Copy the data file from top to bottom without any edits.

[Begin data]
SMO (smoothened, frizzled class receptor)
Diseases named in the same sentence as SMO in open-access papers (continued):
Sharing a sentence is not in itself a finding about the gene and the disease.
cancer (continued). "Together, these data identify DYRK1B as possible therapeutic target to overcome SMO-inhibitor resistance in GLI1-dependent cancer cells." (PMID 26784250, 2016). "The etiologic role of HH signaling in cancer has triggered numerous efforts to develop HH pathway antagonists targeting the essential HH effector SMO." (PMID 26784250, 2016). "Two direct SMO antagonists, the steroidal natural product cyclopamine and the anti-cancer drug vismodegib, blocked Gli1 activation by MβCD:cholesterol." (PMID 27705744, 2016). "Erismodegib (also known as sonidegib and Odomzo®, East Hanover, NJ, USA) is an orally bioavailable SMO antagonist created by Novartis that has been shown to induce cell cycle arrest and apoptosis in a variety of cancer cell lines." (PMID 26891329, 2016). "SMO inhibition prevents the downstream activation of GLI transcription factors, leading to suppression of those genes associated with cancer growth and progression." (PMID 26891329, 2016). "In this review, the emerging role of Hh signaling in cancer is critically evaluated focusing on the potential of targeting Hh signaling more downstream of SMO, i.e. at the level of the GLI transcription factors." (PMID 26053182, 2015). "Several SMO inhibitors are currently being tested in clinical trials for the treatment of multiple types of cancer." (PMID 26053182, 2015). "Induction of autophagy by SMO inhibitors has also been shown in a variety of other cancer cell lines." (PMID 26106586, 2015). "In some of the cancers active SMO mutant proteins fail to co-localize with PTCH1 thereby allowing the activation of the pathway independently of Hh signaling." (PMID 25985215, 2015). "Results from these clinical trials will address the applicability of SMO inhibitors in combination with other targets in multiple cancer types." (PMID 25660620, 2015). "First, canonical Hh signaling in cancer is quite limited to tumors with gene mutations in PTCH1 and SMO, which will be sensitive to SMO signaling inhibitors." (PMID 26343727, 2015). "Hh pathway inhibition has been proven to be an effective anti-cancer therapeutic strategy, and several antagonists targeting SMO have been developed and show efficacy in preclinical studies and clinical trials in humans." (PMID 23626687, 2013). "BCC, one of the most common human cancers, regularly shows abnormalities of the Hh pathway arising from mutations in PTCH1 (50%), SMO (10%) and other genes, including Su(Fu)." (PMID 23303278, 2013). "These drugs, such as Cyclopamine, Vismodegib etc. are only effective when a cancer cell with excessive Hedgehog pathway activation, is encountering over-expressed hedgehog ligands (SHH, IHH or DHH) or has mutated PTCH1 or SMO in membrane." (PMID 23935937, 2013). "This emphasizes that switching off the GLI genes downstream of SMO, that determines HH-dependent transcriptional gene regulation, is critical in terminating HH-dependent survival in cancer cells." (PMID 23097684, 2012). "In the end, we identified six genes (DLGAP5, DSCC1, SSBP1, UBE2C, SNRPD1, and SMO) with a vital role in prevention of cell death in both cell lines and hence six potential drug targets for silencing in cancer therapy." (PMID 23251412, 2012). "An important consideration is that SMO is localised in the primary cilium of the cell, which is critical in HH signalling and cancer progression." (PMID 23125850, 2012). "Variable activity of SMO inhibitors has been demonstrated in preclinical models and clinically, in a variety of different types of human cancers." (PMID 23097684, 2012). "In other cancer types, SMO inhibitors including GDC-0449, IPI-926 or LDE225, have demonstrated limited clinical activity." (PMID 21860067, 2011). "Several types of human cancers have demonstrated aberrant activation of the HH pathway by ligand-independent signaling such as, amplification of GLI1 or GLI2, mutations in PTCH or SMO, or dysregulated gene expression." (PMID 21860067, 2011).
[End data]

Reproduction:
SMO (smoothened, frizzled class receptor)
Diseases named in the same sentence as SMO in open-access papers (continued):
Sharing a sentence is not in itself a finding about the gene and the disease.
cancer (continued). "Together, these data identify DYRK1B as possible therapeutic target to overcome SMO-inhibitor resistance in GLI1-dependent cancer cells." (PMID 26784250, 2016). "The etiologic role of HH signaling in cancer has triggered numerous efforts to develop HH pathway antagonists targeting the essential HH effector SMO." (PMID 26784250, 2016). "Two direct SMO antagonists, the steroidal natural product cyclopamine and the anti-cancer drug vismodegib, blocked Gli1 activation by MβCD:cholesterol." (PMID 27705744, 2016). "Erismodegib (also known as sonidegib and Odomzo®, East Hanover, NJ, USA) is an orally bioavailable SMO antagonist created by Novartis that has been shown to induce cell cycle arrest and apoptosis in a variety of cancer cell lines." (PMID 26891329, 2016). "SMO inhibition prevents the downstream activation of GLI transcription factors, leading to suppression of those genes associated with cancer growth and progression." (PMID 26891329, 2016). "In this review, the emerging role of Hh signaling in cancer is critically evaluated focusing on the potential of targeting Hh signaling more downstream of SMO, i.e. at the level of the GLI transcription factors." (PMID 26053182, 2015). "Several SMO inhibitors are currently being tested in clinical trials for the treatment of multiple types of cancer." (PMID 26053182, 2015). "Induction of autophagy by SMO inhibitors has also been shown in a variety of other cancer cell lines." (PMID 26106586, 2015). "In some of the cancers active SMO mutant proteins fail to co-localize with PTCH1 thereby allowing the activation of the pathway independently of Hh signaling." (PMID 25985215, 2015). "Results from these clinical trials will address the applicability of SMO inhibitors in combination with other targets in multiple cancer types." (PMID 25660620, 2015). "First, canonical Hh signaling in cancer is quite limited to tumors with gene mutations in PTCH1 and SMO, which will be sensitive to SMO signaling inhibitors." (PMID 26343727, 2015). "Hh pathway inhibition has been proven to be an effective anti-cancer therapeutic strategy, and several antagonists targeting SMO have been developed and show efficacy in preclinical studies and clinical trials in humans." (PMID 23626687, 2013). "BCC, one of the most common human cancers, regularly shows abnormalities of the Hh pathway arising from mutations in PTCH1 (50%), SMO (10%) and other genes, including Su(Fu)." (PMID 23303278, 2013). "These drugs, such as Cyclopamine, Vismodegib etc. are only effective when a cancer cell with excessive Hedgehog pathway activation, is encountering over-expressed hedgehog ligands (SHH, IHH or DHH) or has mutated PTCH1 or SMO in membrane." (PMID 23935937, 2013). "This emphasizes that switching off the GLI genes downstream of SMO, that determines HH-dependent transcriptional gene regulation, is critical in terminating HH-dependent survival in cancer cells." (PMID 23097684, 2012). "In the end, we identified six genes (DLGAP5, DSCC1, SSBP1, UBE2C, SNRPD1, and SMO) with a vital role in prevention of cell death in both cell lines and hence six potential drug targets for silencing in cancer therapy." (PMID 23251412, 2012). "An important consideration is that SMO is localised in the primary cilium of the cell, which is critical in HH signalling and cancer progression." (PMID 23125850, 2012). "Variable activity of SMO inhibitors has been demonstrated in preclinical models and clinically, in a variety of different types of human cancers." (PMID 23097684, 2012). "In other cancer types, SMO inhibitors including GDC-0449, IPI-926 or LDE225, have demonstrated limited clinical activity." (PMID 21860067, 2011). "Several types of human cancers have demonstrated aberrant activation of the HH pathway by ligand-independent signaling such as, amplification of GLI1 or GLI2, mutations in PTCH or SMO, or dysregulated gene expression." (PMID 21860067, 2011).